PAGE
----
Lodge No. 248 F. & A.M.
metal paperweight Masonic anvil. On the front side it has the Square and
Compasses. On the back it says Eagle River Lodge No. 248, F & AM. It
measures 8.5" long. 4" tall.
There are many designs for
anvils, which are often tailored for a specific purpose or to meet the needs
of a particular smith. The common blacksmith's anvil is made of either
forged or cast steel, tool steel, or wrought iron. (However, cast iron anvils
are generally shunned, as they do not return the energy of a hammer blow as
does steel.) Historically, some anvils have been made with a smooth top
working face of hardened steel welded to a cast iron body, though this
manufacturing method is no longer in use. It has at one end a projecting
conical bick (beak, horn) for use in hammering curved
pieces of metal. Occasionally the other end is also provided with a bick,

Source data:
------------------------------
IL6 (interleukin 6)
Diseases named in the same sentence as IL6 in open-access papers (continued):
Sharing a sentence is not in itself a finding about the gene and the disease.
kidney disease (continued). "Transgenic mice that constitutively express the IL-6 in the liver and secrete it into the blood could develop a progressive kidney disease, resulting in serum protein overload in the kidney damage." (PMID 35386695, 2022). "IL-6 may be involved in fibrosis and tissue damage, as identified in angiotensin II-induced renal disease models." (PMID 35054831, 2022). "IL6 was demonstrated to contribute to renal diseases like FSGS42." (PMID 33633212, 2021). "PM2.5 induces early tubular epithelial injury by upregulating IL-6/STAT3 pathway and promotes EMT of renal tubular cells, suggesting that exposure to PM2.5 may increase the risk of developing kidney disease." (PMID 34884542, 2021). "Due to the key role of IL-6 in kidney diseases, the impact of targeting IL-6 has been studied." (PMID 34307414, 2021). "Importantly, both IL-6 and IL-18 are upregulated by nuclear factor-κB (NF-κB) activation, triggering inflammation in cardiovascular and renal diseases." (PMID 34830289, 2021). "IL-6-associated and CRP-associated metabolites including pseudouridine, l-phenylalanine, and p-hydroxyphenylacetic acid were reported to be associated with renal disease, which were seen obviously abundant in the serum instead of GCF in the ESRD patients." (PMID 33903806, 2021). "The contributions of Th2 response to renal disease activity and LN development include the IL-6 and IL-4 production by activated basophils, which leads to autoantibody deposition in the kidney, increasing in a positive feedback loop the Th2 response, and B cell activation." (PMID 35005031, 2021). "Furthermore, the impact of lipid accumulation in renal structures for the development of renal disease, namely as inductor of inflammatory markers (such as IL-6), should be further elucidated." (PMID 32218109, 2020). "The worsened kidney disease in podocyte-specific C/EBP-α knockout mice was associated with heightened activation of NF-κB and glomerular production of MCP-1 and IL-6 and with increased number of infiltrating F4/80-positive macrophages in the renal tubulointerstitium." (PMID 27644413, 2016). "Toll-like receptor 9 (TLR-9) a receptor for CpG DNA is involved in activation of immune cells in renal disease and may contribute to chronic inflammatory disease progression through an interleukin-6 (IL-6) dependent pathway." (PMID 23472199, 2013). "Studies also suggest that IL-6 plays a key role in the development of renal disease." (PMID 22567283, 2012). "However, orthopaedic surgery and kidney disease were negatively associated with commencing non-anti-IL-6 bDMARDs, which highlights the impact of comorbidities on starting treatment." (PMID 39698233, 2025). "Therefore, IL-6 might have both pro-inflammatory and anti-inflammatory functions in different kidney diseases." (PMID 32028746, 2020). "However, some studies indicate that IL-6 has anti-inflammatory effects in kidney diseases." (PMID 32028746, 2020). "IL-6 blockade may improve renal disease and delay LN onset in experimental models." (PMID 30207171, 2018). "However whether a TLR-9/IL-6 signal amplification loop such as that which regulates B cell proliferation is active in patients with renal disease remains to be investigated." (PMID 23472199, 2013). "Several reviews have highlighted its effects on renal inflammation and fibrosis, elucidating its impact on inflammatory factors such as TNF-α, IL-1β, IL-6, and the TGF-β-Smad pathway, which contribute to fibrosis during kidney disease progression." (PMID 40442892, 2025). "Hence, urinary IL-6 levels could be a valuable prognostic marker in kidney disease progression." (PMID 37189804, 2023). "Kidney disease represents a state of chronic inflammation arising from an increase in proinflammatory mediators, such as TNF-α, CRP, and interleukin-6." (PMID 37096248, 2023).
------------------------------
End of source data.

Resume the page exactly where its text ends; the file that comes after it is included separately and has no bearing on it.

which is then partly rectangular in section. Most anvils made since the late
1700s also have a hardy hole and a pritchel hole where various tools, such as
the anvil-cutter or hot chisel, can be inserted to be held by the anvil. Some
anvils have several hardy and pritchel holes, to accommodate a wider variety
of hardy tools and pritchels. An anvil may also have a softer pad for
chisel work. Anvils have been used since early Bronze Age times by
smiths of all kinds for metal work, although the tool was also used in much
earlier epochs for stone and flint work.
There are many references to
anvils in ancient Greek and Egyptian writing, including Homer's works. The anvil
was perfected during the Middle Ages when iron working was commonplace.